When surveying antique furniture, one of the broadest--and most abundant--periods is the Victorian Era. Strictly speaking, the term "Victorian" really only applies to a style in architecture, art, clothing, and interiors in Great Britain since Victoria's reign, from 1837 to 1901, only covered that realm. People use the term for a certain style of architecture here in the United States for homes that are actually more aptly termed "Italianate" but that is for another post.
During Victoria's reign which was quite long (a record broken by the current Queen Elizabeth II), several styles came into vogue. Interestingly, nearly all were revivals of some sort. The decades of her rule saw a Rococo Revival, a Gothic Revival, an Egyptian Revival, a Renaissance Revival, a Jacobean Revival, and digressions into styles known as Orientalism and American Eastlake (based on the work of English architect and furniture designer Charles Locke Eastlake). But I think more than any other style, we equate the Rococo Revival with what we stereotypically think of as Victorian furniture. Massive pieces, elaborate curves, dark woods, and phenomenally complex and ornate high-relief carvings are hallmarks of the Rococo Revival (Victorian) style which lasted longer than any other style in the era.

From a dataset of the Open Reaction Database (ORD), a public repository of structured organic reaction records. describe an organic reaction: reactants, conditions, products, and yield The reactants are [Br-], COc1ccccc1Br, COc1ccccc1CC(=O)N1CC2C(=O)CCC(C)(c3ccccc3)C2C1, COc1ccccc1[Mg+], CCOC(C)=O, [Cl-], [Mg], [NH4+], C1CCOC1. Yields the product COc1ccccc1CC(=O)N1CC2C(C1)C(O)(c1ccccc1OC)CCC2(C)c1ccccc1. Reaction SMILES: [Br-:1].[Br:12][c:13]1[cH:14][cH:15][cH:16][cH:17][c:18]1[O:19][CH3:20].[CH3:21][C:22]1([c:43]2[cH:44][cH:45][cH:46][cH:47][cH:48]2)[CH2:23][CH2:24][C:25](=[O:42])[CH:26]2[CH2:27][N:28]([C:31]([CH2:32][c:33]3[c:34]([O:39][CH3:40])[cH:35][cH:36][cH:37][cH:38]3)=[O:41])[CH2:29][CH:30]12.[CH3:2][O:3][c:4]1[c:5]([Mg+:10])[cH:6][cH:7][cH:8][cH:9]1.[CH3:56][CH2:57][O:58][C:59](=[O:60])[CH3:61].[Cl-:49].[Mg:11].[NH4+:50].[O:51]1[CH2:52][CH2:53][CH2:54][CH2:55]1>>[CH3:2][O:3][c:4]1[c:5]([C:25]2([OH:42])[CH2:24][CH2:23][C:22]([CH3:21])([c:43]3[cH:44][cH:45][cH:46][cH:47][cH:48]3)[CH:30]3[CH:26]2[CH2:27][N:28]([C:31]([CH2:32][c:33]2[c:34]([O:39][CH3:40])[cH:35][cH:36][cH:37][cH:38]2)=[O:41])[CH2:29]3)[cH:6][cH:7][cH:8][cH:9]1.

Sofas were upholstered in luxurious fabrics like velvet, damask, brocatelle, satin and silk and feature oval, round medallion, or cartouche backs.
As you see, Rococo Revival is a very specific style that is not easily integrated into other periods or designs. I feel it works best in a strict period room of the time. But it's helpful to know about this period of furniture since subsequent styles such as Art Nouveau, the Secessionist Movement, and Arts and Crafts were rebellions against the massive, heavy design and over-the-top sense of embellishment of Rococo Revival. If there's one thing one can count on in matters of style in any art form, it is that the pendulum will eventually swing the other direction!